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Volkswagen setting up pilot plant for Li-ion battery recycling at Salzgitter

Volkswagen is setting up a pilot plant for Li-ion battery recycling at Salzgitter factory, south-west of Braunschweig, Germany. (Earlier post.) Batteries can be recycled here as early as 2020—initially 1,200 tons per year. This corresponds to 3,000 vehicle batteries.

A further increase in capacity is envisaged for subsequent years. However, large quantities of battery returns are not expected until the end of the 2020s in any case. That is when the first large proportion of e-vehicles (which will be sold in greater volumes starting in 2020) will have reached the end of their working life.

For ten years now, we have been researching how we can recuperate raw materials. These include, above all, cobalt, lithium, manganese, and nickel.

—Thomas Tiedje, Head of Technical Planning

When an EV battery pack reaches its end of life, the battery will be analyzed and then either given a second-life application or be recycled.

One possible second life for batteries is as a component for flexible charging stations. These are quick charging stations which can be operated autonomously, for example at festivals or large-scale events.

Batteries that are not given a second life will be recycled by the staff in Salzgitter. In this process, the individual battery parts will first be shredded, then the material will be dried and sieved, allowing the employees to extract the so-called “black powder.” This contains the valuable raw materials of cobalt, lithium, manganese, and nickel. These materials then just have to be separated individually, after which they are available again for the production of new batteries.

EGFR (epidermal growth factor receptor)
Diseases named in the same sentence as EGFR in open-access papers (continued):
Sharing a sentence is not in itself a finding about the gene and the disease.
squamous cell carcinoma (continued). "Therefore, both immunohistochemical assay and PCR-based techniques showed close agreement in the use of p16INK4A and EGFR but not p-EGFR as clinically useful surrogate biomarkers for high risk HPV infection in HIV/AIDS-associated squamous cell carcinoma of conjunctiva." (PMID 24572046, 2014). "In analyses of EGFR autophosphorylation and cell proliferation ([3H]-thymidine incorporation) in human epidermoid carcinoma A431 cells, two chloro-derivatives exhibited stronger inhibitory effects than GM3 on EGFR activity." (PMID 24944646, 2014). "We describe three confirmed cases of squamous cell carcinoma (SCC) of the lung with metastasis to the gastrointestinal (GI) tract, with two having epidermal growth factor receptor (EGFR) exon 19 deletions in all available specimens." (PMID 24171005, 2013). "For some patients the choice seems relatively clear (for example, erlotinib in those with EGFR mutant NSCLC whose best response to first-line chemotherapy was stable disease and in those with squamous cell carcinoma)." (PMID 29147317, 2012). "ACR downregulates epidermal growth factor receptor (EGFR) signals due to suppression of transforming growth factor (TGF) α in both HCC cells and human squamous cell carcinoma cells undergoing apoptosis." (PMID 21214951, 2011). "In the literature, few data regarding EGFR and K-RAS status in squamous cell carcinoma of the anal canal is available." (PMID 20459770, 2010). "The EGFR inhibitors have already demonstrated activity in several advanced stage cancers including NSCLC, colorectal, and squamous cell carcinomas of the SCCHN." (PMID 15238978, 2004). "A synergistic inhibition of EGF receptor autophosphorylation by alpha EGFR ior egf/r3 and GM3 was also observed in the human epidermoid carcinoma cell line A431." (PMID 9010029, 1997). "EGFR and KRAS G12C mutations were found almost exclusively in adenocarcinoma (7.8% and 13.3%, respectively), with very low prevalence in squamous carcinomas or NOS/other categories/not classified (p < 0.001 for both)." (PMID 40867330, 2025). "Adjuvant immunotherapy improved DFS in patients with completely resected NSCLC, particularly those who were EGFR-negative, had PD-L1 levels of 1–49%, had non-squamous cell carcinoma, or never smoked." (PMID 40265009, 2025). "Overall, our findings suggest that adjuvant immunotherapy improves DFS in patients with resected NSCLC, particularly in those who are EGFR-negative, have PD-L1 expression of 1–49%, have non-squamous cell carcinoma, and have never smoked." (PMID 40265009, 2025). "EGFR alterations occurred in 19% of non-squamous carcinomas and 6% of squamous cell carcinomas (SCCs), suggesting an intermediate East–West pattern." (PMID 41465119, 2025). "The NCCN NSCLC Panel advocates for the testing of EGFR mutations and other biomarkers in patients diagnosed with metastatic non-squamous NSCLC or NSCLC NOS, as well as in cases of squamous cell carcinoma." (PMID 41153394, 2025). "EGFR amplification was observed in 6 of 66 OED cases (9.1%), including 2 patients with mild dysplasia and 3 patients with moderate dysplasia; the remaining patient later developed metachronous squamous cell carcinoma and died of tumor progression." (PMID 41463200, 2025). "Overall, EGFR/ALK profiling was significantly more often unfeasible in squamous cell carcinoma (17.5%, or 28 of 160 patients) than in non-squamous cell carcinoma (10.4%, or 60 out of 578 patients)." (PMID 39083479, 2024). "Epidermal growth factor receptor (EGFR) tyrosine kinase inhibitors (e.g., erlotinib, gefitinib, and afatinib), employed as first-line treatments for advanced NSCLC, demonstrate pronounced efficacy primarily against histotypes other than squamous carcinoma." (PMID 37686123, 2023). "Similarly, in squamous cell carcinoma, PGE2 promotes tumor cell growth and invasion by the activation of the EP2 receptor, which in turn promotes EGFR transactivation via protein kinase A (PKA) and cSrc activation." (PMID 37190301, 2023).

The plant in Salzgitter is to be followed in the next few years by further decentralized recycling plants. In the long term, the goal is to recycle 97% of all raw materials. Today, it is 53%; the plant in Salzgitter will bring this figure up to 72%.

In parallel with its preparation for the production of the ID EVs, Volkswagen Group Components is also building a pilot plant for battery cell production at its plant in Salzgitter, together with the “Center of Excellence” for batteries.



We should implement a policy that companies address the whole lifecycle of products, from purchase to removal from the environment, including recycling if required. The costs to the company should include the whole lifecycle and require bonding to assure the product is removed.


It will eventually be cheaper to mine cobalt from old batteries than in the Congo.
As they point out, the problem is the timing of the availability of end of life batteries.
If you go too soon, you waste money with a plant with nothing to process.
If you go too late, you may miss up on process development IP.
Never simple, is it.


There are plenty of batteries in old electronics and other things.  Lead-acid batteries have the highest recycling rate of any product in the United States due to the refundable core charge, and things like laptop batteries are always wearing out and being replaced.  Properly captured, that could provide multiple streams of material for a pilot plant to recycle.  When the stockpile of batteries starts growing, you make expansion plans.

I wish there were more battery recycling opportunities; I've got a bunch of old cells lying around that I would rather recycle than dump in a landfill.

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